02/01/2010 20:14

An Interface on



Vasundhara has campaigned for restoration of Bikramgarh Jheel, the large waterbody in South Kolkata for quite some time. In a densely populated area, the presence of this Jheel is a unique phenomenon. Vasundhara has, from the beginning, interacted with the local clubs on this issue and they have been very helpful. As Kolkata Municipal Corporation has now taken over the management of Bikramgarh Jheel, its useful restoration should be discussed at community level.

On 27 July, 2003, Sunday, Vasundhara organized an interface on the development of the Jheel in association with the Centre for Urban Economics Studies (CUES) of University of Calcutta and the local Udayan Club at the club premises. The meeting was convened to have an intense interaction among the local organizations, academics and environmental groups. The programme was kicked off at around 10 am with the introductory speech by Dr. Pabitra Giri, Director, CUES. He explained why they although being an academic body, got interest to have such a discussion in the grass root level. He said," We must take water as an important resource to be conserved for the generations to come." He emphasized to take advice from the grass root level discussion to save the water bodies. For Vasundhara, Mohit Ray, an environmental expert said "Our aim is not only to conserve the Bikramgarh Jheel. Rather, it is a planning process of Kolkata's water bodies. There is a requirement to renovate the urban water bodies. He raised the issue of cementing all sides of the waterbodies which is harming aquatic ecology and destroying biodiversity. It needs a proper balance between the civil engineering and environmental sciences." He presented a short slide show and sited the present status of Bikramgarh.

In the discussion, the necessity of conservation of biodiversity, conflicts of cemented and earthen embankment were highlighted. It is reported that the wetland still harbors a vast array of biodiversity. In a study, Vasundhara found 22 kinds of birds, 6 types of snails, 6 kinds of colorful butterflies, varied insects and crabs, turtles, Mongoose, snakes and frogs in the lake. They found about 38 floras (both aquatic and terrestrial) in the Jheel. Fishes like Rohu, Mrigala, Hybrid Magur, Telapia, Lata, and Shole are cultured in the Jheel's water. Some rare species like Bronze-winged Jacana (among birds), different kinds of crickets and Dragonflies, Hogla bush are still visible in the threatened water body. "This is a unique mix of wetland and water body. The water body can provide utility to various urban needs--- from water for bathing to recreation, from income through pisiculture to a quite cool bank for leisure and rest, while the wetland will bring back a green world full of birds, butterflies, even some snakes and frogs in this gray urban milieu", said Ray. Physico-chemical analysis of the water body shows, it is not at all suitable for human use.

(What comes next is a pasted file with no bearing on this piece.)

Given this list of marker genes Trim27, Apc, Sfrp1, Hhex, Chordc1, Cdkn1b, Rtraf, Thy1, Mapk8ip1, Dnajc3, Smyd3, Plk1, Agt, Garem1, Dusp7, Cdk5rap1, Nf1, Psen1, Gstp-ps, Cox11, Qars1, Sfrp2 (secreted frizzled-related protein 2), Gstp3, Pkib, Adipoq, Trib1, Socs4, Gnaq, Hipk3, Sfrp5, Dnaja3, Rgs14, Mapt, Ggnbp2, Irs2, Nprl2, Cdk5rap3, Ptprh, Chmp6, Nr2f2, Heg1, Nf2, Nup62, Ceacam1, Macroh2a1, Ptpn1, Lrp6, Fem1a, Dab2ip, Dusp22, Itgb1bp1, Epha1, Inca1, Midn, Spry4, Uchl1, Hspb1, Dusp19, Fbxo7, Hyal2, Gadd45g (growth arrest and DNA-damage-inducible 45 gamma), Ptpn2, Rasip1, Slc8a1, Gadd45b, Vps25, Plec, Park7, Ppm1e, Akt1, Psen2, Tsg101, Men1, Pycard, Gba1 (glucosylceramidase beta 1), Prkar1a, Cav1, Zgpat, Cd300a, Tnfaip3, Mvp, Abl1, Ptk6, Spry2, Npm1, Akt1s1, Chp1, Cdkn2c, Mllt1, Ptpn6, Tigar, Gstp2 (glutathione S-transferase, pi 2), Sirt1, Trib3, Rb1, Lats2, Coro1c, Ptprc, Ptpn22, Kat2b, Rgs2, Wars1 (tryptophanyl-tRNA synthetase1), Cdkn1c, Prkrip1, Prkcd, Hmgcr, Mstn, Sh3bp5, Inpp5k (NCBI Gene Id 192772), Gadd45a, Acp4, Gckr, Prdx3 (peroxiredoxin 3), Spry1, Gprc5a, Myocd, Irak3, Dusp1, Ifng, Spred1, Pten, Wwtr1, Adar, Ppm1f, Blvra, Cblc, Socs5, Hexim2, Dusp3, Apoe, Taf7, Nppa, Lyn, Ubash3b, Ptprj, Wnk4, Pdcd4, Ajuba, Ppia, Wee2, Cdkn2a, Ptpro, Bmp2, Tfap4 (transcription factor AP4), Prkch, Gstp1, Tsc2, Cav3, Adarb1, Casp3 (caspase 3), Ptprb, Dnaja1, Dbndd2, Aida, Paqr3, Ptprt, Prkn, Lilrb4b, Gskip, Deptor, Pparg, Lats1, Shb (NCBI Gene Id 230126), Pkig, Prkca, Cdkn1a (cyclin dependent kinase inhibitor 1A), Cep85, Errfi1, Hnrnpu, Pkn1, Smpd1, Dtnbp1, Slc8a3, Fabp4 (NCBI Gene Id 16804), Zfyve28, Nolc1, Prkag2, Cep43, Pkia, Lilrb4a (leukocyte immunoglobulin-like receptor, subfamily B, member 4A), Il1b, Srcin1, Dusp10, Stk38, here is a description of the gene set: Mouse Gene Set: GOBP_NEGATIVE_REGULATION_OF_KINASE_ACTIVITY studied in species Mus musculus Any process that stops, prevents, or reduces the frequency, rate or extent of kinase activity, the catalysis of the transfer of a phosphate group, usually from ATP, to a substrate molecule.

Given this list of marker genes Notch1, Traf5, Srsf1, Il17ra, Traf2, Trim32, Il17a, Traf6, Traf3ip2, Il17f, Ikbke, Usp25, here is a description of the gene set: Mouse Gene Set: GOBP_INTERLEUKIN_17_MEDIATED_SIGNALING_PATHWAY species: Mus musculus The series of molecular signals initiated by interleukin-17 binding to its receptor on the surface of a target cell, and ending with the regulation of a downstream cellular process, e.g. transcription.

By volume the Bikramgarh Jheel was not far behind the Dhakuria Lake and the Subhas Sarobar. "Initially it was more than about 100 bighas", said Niranjan Dey of the local Cultural Association. But at present, apparently only about 30-40 bighas left open.

During the meeting a group of local youth engaged in unauthorized pisciculture expressed their concern about losing their earnings, They feel any renovation should into account their situation also. Prof. S.C.Santra, Dept. of Environmental Sciences of Kalyani University said, "There is no contradiction in the necessity of the water body conservation. But the process of conservation may differ." He said, "We can make the Jheel, a natural zoo. The aquatic animals and the plants those have either been extinct or threatened, may be harbored in this water body." He uttered against the concrete embankment, rather he emphasized to upraise the bound to prevent erosion and thereby pollution. Mukuta Mukherjee of WWF also expressed her concern. Chiro Dutta, Secretary of Calcutta 36 suggested that the bank might be sloped in 2:1 ratio with green turfing over it.